The very first thing to note is the shameful silence of the science academies which championed the cause of a four year bachelors program in the sciences; their position paper was a precursor to the IISc's FYUP (and also Bangalore University where it has been in suspension since 2013) which started in August 2011, the same year IIT-K converted its five-year Integrated MSc program into a 4-year BS program.
The Academies didn't defend, even partially, the FYUP at Delhi University. I can understand, sort of, their silence because DU's FYUP was not just for the sciences, but for all areas of study including commerce and the "arts subjects". But I just cannot understand their quiet aloofness after UGC came after IISc and now, the IITs.
The statements of support from Prof. C.N.R. Rao and Dr. Anil Kakodkar have been timely. But their framing leaves much to be desired: "why are you doing this," they seem to say to UGC, "to our premier institutions?" It's as if it's okay for the UGC to do this to other institutions. As influential leaders, they could have stood solidly behind all our institutions of higher ed, and demanded autonomy for all of them.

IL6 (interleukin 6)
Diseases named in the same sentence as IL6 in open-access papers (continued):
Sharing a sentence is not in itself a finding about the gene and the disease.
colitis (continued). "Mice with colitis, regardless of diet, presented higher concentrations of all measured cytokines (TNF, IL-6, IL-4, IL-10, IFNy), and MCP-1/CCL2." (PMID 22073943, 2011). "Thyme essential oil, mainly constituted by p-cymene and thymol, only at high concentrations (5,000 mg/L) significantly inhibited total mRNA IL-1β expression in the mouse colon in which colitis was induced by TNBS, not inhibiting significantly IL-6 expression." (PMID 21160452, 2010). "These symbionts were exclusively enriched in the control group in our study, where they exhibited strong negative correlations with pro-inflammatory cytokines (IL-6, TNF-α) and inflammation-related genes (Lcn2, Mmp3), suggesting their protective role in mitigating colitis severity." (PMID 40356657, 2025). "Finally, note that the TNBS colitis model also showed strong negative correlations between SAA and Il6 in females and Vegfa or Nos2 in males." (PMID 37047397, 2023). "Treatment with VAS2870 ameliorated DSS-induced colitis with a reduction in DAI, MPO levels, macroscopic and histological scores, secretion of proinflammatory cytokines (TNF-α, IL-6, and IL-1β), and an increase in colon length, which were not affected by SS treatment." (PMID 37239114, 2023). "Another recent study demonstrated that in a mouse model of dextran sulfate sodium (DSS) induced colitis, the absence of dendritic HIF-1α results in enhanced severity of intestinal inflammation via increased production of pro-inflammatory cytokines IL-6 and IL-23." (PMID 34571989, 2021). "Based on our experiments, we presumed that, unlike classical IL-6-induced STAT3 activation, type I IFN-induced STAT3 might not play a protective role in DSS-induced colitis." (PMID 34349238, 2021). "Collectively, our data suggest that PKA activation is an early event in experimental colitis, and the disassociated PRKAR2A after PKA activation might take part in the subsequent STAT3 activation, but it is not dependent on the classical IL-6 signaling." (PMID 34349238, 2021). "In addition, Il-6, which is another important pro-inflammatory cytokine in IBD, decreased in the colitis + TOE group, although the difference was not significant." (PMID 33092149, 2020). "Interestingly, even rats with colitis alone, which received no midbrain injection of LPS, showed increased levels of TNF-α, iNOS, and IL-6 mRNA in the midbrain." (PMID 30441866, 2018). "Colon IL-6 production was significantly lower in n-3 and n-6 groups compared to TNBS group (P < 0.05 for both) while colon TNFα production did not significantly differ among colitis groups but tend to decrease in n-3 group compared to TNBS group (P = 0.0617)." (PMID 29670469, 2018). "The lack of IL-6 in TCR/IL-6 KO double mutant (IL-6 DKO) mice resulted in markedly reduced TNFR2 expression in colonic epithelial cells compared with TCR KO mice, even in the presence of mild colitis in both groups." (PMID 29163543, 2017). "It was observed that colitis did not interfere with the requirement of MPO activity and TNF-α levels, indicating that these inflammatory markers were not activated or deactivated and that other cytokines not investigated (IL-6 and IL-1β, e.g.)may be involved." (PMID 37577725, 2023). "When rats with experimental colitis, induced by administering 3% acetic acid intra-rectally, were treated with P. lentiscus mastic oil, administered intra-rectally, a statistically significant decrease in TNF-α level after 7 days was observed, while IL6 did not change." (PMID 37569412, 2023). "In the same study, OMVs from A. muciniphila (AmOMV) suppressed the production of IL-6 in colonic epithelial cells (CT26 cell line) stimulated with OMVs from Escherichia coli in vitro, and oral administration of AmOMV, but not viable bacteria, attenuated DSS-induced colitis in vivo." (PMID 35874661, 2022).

It has become fashionable among the influencers to support the creation of new types of institutions such as IIESTs and IISERs as well as starting new IITs, NITs and IIMs. An assumption which drives this trend is that our universities are so badly doomed that reforming "the system" is not even worth the effort.
But, this mindset ignores the fact that an overwhelming majority (more than 95%, going by a recent talk by President Pranab Mukherjee) of our students study in our universities and their affiliated colleges. It is important for our scientific elite to support them in their struggle against irrational regulations.
One of the strongest critiques of Indian higher ed policies of the 1950s was that the then government chose national labs (basically, the CSIR labs) over universities for science funding. This choice had the effect of pretty much decimating university research, and helped make many of them just examination-conducting bodies.
Our current enthusiasm for creating IIXs can only have a similar debilitating effect on our universities, and may end up solidifying a two-tier system in which some get elite and expensive education while a vast majority go to increasingly impoverished universities.
We should be aiming for a system where our good universities have the same exalted status as the IITs, and others know what they need to do to achieve that status. It is in our own long-term interest that our policies keep us moving toward this goal.
I'm afraid our policies are dragging us in the opposite direction.
Sunday, August 31, 2014
UGC's War on FYUP - VII: Some Observations
Posted by Abi. Posted at 4:29 PM